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How To Compete Against Airbnb

New-Age Designs Refresh Hotel Experience

A rendering of the Westin Copley, where the guestrooms utilize sustainable vinyl tile and recycled and sustainable carpets.

A rendering of the Westin Copley, where the guestrooms utilize sustainable vinyl tile and recycled and sustainable carpets.

Airbnb and online hospitality services have changed the game for the hospitality industry, there’s no denying that fact. However, with new competition comes new strategy for the hotels themselves. As Boston expands its investment in hotels, including developments in the Seaport, Downtown and Dorchester just to name a few, it’s all the more important that this new reality is understood.

Hotels are feeling the pressure to take not only their design, but also the experience they offer guests, to the next level. While Airbnb allows for homeowners to open their doors to strangers, hotels are honing in on that same “homey” feel. So how can a hotel make you feel at home when there are actual homes you can opt to stay in during your travels? A good design certainly helps. Here are a few ways hotels are changing to reshape the travel experience.

Draw A Crowd

In a city like Boston, which has plentiful restaurant and bar options, hotels need to provide food and beverage experiences that draw someone to want to book a stay. One way to do this is to design the space to become a destination for anyone, not just hotel guests. Rooftop bars with food and entertainment draw the public in and offer another reason to go to a hotel. Unique food experiences that go beyond the “continental breakfast,” such as custom coffee bars and healthy dining services, differentiate classic food options.

The Matadora restaurant and bar at the Hilton Boston/Woburn Hotel in Woburn has been designed as a destination within a 7-story atrium space. The restaurant is nestled into the dramatic volume and provides a comfortable retreat for guests. It is managed by the award-winning COJE Group.

Think Beyond A Traditional Gym

Instead of the standard gym facilities with only a few machines, amenities have become more individualized and specialized, including yoga mats and free weights provided in-room. This focus on wellness and health also incorporates fresh food options from local restaurants and designs that encourage activity. Rooms are designed with hardwood floors rather than carpets that can harbor mites and allergens. Sustainable, non-emitting materials create an eco-friendly experience.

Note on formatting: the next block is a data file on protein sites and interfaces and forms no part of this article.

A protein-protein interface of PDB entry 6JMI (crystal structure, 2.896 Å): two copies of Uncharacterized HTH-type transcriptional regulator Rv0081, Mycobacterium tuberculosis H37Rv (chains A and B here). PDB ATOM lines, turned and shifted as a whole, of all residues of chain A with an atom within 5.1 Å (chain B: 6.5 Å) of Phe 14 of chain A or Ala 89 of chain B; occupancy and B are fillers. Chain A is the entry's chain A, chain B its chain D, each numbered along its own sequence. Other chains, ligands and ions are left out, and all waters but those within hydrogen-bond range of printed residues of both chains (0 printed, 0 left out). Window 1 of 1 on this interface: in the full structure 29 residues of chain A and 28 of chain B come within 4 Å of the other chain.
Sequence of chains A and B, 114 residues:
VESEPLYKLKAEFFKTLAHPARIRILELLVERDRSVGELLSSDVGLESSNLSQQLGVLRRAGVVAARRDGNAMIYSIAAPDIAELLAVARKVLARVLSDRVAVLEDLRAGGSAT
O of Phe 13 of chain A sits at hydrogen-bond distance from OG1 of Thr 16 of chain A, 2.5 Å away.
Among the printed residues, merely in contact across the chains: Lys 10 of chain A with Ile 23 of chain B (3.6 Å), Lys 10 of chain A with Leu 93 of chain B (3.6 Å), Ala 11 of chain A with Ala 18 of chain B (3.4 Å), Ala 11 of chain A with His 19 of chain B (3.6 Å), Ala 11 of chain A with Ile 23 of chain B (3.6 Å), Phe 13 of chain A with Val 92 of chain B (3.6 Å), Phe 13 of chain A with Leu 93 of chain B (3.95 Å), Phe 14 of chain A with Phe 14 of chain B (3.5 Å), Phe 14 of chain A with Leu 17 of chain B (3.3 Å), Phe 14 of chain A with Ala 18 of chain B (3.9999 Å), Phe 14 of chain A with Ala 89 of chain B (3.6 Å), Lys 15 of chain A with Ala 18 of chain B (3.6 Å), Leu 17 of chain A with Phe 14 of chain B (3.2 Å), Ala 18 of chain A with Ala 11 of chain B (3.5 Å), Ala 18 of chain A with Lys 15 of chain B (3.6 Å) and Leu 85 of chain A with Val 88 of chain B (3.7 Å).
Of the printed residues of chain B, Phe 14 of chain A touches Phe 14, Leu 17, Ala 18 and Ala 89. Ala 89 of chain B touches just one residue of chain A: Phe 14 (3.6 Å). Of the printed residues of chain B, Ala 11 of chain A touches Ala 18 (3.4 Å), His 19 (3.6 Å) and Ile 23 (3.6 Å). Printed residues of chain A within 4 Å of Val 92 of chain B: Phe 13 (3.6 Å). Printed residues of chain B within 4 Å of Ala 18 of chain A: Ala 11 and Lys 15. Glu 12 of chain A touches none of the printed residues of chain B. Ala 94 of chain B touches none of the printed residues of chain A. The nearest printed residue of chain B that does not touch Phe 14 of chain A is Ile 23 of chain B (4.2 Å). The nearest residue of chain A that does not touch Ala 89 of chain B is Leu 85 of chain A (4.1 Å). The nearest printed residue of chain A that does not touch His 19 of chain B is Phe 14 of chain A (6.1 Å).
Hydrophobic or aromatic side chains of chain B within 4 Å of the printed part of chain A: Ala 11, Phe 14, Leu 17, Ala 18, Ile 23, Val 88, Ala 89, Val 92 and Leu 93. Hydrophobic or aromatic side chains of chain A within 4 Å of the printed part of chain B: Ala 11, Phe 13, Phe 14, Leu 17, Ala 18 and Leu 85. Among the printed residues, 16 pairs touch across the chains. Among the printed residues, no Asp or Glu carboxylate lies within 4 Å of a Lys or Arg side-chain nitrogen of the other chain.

Jacqueline McGee

The Westin Copley Hotel uses sustainable luxury vinyl tile within the guestrooms along with recycled and sustainable carpets. The design of the guestroom walls incorporates a wall covering that is low in VOC, and the natural hardwoods are Forest Stewardship Council-certified. In addition, the guest room vanity structure was reused to eliminate use of additional materials.

Another example is the atrium within the Hilton Boston/Woburn hotel that embraces natural light, eliminating additional energy use during the day. Many live plants are strategically located throughout the hotel, and the patio design features a live green wall. Tying back to the physical connection to Boston, the backdrop of the check-in area features reclaimed wood slats that are inspired by the railway connection to the city.

Integrating ‘Home’ Into Design

Lastly, hotels are trying to feel like a home through design, largely to combat the competitive edge Airbnb boasts.

The Westin Copley hotel consists of 820 guestrooms and suites, and incorporates both a residential and luxurious feel. Natural bold elements of worn brick, authentic New England colors, and unexpected moments of local art all contribute to the overall feeling of a Boston home.

Hotels are enhancing new designs through a focus on amenity, wellness and sustainability; but also to feel more like home. These factors must flow seamlessly together to provide a memorable experience for guests. Basic amenities no longer excite an informed traveler who is looking for an experience that immerses them in their travels and that feels like they are right at home.

Jacqueline McGee is principal of hospitality at Perkins + Will in Boston.

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How To Compete Against Airbnb

by Banker & Tradesman time to read: 3 min